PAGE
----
This plant is a notoriously fast grower when it’s happy! But in lower light conditions, growth will slow + leaves might have less splits in + be smaller in size too. It doesn’t do well in these low light positions, so give your Rhaphidophora decent light + reserve your low light tolerant plants for dark corners! Over winter when light levels are lower, growth on my RT slowed right down as it’s also quite cold here, but now that we are into Spring, there are signs of growth once more!
Bear in mind that these are the conditions that are personal to my current environment + are used as a guide for you to compare with your own home. It’s important to also remember that windows can be pretty different in size + if you live in a built up area, with other buildings close by, or if there are obstacles like trees outside, this all has an impact on the intensity of light.
Some growth progress between August 2020 + March 2021:
During the growing season, Rhaphidophora tetrasperma enjoys regular watering + for me, that is around every 7-ish days, depending on how close it is to the window + how warm it has been! I allow the top layer of potting mix (1 inch or so) to dry out between waterings, just like with my pothos + monstera plants. Prolonged under-watering is not advised as it will dry out the root ball which can be problematic. If you occasionally forget to water though, don’t panic + a good soak in the shower for a few hours can really perk your plant up if you might have accidentally let it dry out a little…! It’s certainly a more forgiving plant than others in my experience.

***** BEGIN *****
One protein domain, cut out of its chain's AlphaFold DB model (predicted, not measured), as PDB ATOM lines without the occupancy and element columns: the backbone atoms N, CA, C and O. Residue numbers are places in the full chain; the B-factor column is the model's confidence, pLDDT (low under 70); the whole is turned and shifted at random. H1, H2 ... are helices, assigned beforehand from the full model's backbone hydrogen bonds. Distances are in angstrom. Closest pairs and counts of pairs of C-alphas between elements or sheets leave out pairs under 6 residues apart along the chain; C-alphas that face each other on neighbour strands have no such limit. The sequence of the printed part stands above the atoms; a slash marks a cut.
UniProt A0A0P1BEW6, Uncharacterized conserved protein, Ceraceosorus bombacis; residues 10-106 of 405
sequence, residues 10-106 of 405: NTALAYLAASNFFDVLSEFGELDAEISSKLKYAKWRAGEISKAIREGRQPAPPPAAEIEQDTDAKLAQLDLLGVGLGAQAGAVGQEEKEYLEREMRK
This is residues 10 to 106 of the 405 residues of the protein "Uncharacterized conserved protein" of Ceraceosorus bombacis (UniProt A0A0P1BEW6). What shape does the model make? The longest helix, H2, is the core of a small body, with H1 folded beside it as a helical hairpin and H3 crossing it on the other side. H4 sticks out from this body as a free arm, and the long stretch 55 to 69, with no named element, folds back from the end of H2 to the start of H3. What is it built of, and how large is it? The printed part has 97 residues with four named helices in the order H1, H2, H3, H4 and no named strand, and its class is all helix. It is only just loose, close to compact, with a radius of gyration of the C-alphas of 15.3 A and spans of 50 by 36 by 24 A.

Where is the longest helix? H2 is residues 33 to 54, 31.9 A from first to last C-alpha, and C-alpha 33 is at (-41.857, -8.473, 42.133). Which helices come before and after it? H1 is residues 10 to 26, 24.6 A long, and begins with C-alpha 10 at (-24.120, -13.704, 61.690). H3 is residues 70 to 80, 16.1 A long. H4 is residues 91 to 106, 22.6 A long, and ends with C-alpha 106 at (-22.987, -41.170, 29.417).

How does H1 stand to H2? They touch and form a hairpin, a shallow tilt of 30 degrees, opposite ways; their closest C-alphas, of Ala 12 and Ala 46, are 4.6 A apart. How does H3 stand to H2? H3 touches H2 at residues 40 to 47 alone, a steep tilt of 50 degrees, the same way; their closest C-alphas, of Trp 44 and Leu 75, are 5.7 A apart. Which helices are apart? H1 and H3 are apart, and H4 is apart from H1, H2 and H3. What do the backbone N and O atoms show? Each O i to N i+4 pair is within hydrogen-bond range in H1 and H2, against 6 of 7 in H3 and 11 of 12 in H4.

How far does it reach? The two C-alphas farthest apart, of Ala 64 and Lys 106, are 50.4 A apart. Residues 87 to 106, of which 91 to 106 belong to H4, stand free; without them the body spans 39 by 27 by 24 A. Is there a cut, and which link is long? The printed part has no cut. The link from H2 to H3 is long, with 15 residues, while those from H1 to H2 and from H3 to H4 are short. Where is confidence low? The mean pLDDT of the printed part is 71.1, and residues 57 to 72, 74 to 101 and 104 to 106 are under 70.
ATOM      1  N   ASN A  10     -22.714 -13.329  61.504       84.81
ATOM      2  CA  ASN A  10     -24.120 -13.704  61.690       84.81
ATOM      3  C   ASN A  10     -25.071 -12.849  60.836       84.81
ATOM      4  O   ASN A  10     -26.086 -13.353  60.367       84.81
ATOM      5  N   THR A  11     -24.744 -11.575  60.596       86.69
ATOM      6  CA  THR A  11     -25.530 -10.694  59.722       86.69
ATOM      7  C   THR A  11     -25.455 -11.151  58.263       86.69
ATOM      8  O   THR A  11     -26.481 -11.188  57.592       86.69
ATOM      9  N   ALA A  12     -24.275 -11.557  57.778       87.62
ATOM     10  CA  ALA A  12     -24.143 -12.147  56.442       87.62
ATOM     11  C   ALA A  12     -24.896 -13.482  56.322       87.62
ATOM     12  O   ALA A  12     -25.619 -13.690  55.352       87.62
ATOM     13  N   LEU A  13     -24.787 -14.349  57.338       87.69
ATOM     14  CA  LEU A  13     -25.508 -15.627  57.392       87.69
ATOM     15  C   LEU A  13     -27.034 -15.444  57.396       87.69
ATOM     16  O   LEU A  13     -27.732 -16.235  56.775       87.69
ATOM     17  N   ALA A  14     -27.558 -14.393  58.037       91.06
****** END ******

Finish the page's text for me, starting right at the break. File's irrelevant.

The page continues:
To see if your Rhaphidophora needs watering, you can either use your finger to test the soil under the surface layer of potting mix, which should be moist but not soggy or saturated, or use a hygrometer if you feel like you struggle to get houseplant watering right. I’ve found that this plant responds really well to consistent watering + will reward you with faster growth all round. So if it’s warm, I’ll use a watering spike to help keep moisture levels up — here is my current favourite one, + there’s a similar clear one here or a colourful option here. These all help to keep the potting mix at a decent level of moisture, particularly between waterings.
In terms of watering, remember that tepid (room temperature) water is always best for your houseplants as anything too cold can shock them. Remove your plant from the cache pot if it’s in one + water thoroughly until water runs out of the drainage hole. I like to do this in the bath or sink with a few plants together (as in the photos below), where I’ll leave it to sit for a while to dry off. Never let your houseplants sit in water inside their pots, or if your planter does not have a drainage hole, proceed with caution! Also, If you live in an area with hard water like me, you might notice some marks on the leaves (these can be wiped away with a soft cloth). If possible, using rain water or filtered water can help to prevent some brown crisping at the leaf edges too.
Humidity + Leaf Care